Late yesterday came word that Sami al-Haj, the only confirmed journalist to be held in Guantánamo Bay, Cuba, has been released. The Al Jazeera reporter and cameraman was arrested in December 2001 by Pakistani forces along the Afghan-Pakistani border while covering the U.S. led-offensive to unseat the Taliban. Al-Haj was taken into U.S. custody and, in June 2002, transported to Guantánamo Bay—where he was held, without charge, trial, or due process, for six years. The Pentagon has so far offered no explanation about al-Haj’s sudden release.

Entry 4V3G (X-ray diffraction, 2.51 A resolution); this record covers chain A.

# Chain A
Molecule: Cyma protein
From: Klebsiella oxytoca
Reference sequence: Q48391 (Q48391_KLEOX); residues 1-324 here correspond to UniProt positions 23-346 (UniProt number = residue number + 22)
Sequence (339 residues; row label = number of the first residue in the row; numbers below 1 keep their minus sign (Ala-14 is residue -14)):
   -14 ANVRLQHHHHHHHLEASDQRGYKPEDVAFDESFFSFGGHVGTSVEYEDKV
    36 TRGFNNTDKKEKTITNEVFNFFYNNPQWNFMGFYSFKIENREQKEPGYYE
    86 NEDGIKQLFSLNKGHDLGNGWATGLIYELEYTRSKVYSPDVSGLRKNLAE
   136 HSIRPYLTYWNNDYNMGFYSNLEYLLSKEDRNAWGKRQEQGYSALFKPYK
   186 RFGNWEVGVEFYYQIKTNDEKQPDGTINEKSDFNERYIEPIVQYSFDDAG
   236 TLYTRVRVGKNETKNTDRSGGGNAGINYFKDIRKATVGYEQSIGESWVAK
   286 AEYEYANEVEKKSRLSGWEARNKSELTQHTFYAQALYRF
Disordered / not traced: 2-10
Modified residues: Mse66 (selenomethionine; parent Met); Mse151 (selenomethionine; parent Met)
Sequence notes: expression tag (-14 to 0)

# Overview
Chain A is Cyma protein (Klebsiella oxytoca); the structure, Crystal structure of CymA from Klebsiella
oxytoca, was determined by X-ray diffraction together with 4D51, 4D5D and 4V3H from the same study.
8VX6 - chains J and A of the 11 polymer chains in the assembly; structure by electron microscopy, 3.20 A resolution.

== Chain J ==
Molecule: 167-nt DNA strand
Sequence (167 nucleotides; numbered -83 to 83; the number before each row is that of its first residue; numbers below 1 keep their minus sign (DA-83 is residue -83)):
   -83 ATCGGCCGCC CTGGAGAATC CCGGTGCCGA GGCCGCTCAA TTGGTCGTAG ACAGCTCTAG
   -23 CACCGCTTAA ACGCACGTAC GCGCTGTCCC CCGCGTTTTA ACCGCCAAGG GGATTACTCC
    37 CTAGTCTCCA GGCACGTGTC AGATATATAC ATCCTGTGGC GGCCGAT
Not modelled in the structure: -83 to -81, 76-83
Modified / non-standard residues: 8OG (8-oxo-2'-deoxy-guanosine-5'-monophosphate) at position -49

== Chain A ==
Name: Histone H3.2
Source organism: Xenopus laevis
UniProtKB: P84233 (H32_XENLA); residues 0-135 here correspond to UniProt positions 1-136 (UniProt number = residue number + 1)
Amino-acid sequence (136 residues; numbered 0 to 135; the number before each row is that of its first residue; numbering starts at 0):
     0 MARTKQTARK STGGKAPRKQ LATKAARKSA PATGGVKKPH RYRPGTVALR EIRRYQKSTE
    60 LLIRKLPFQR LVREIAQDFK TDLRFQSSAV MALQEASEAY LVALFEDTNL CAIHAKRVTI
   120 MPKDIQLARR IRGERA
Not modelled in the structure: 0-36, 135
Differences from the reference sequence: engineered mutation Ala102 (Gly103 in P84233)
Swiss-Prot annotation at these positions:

In the July/August 2007 issue of Columbia Journalism Review, Rachel Morris chronicled Al Haj’s experience in Guantánamo, including his struggles for due process and the hunger strike he began last January to protest his incarceration.

Read “Prisoner 345” here.

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The Editors